Questionable activities spring up in every culture and some of the answers may change with time.  But the Scriptures do not change.  Here in verses 9-10, as in other passages, sin is named explicitly.  These are not negotiable.  The only ones debating these issues are merely seeking justification for their sin and probably revealing they are not true believers at all.

When God says "no" it is because He has something better in His plan for us.  Often times, selfishness and fear get in the way of our thinking and doing what is right.  We fear that God will not provide what we want or perceive we need.  So, we take matters into our own hands and go our own way.  Trusting the Lord to fulfill His promises toward us (Matthew 6:25-34) and waiting for God's timing to act is the challenge of faith.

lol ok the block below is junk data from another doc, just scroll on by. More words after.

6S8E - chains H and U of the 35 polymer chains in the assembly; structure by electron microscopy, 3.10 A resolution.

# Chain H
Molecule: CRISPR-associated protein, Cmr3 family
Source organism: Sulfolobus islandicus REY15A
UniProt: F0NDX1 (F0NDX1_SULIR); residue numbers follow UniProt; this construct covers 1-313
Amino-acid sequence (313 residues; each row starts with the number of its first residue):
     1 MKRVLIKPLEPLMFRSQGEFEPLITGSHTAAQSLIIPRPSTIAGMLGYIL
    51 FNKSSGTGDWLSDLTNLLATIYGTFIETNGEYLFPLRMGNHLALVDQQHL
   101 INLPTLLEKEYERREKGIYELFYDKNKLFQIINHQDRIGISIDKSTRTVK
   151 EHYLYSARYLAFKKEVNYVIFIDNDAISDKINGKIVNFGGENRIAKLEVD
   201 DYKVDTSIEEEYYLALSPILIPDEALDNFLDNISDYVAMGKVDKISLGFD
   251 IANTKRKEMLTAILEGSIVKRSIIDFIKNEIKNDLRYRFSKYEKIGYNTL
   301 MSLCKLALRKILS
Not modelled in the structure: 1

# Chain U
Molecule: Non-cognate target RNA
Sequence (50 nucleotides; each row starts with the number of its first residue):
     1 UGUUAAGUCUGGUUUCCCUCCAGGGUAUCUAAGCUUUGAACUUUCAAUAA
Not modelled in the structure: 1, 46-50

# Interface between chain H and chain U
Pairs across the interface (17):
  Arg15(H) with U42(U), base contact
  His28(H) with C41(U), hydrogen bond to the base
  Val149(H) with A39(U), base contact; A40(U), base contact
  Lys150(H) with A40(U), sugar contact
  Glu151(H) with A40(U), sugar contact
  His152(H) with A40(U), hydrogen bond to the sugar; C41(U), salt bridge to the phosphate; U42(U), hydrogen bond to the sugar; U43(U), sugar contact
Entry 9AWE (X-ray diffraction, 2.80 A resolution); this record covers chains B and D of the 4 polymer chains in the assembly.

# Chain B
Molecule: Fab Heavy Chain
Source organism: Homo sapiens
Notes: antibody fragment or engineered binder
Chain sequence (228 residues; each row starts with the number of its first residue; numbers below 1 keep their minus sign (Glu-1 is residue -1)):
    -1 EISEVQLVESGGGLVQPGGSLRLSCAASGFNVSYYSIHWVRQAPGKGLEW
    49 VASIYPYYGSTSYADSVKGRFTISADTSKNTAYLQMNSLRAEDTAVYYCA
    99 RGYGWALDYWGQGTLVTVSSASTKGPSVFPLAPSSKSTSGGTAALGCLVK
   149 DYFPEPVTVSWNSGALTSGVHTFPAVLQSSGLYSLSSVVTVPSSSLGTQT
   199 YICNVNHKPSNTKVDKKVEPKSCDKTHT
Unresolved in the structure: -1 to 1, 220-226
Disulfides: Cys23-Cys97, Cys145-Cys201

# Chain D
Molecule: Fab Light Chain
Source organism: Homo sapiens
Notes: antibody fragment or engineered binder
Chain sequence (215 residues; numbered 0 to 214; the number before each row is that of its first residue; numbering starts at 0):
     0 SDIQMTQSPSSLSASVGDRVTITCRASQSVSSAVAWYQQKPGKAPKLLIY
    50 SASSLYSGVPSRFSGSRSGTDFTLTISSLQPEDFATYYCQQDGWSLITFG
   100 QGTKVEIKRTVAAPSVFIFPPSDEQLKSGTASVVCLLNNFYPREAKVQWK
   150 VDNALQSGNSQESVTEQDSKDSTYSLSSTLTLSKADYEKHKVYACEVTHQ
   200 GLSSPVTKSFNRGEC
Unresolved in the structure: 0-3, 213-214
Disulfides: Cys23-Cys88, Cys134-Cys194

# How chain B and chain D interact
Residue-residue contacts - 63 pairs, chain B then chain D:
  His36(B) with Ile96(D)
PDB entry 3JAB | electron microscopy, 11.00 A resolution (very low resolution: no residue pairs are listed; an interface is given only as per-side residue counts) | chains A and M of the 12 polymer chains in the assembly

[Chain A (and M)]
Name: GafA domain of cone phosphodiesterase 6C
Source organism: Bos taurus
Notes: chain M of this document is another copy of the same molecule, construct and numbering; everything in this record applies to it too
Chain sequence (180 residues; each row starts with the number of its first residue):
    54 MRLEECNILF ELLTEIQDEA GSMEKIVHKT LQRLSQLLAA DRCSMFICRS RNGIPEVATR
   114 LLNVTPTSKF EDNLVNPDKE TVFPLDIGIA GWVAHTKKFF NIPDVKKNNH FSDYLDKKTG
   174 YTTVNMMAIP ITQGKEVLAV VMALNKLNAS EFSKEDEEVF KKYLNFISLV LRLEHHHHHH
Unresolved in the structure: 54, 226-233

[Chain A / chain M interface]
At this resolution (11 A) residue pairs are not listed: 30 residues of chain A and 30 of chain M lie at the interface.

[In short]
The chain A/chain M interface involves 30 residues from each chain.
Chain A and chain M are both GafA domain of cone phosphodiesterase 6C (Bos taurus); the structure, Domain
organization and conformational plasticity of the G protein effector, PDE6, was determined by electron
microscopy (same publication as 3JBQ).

Beyond the facts of right and wrong in God's word, there are three positive questions that should guide our lives.

1. Is it helpful? (v.12a)
Yes, we have freedom in Christ, but we do not have the freedom to sin or violate Biblically stated behaviors.  "Live as people who are free, not using your freedom as a cover-up for evil, but living as servants of God." (1 Peter 2:16)  How is this behavior pleasing to God and helpful to my Christian growth?  How is this behavior helpful others in their coming to faith in Christ?

2. Am I controlled by it? (v.12b)
Does this dominate my life?  The Apostle Paul wrote, "All things may be "lawful for me, but I will not be dominated by anything."  Can I easily live without it?  When others think of me, is this what comes to mind?  Am I presenting a lifestyle that others can follow as I follow Christ?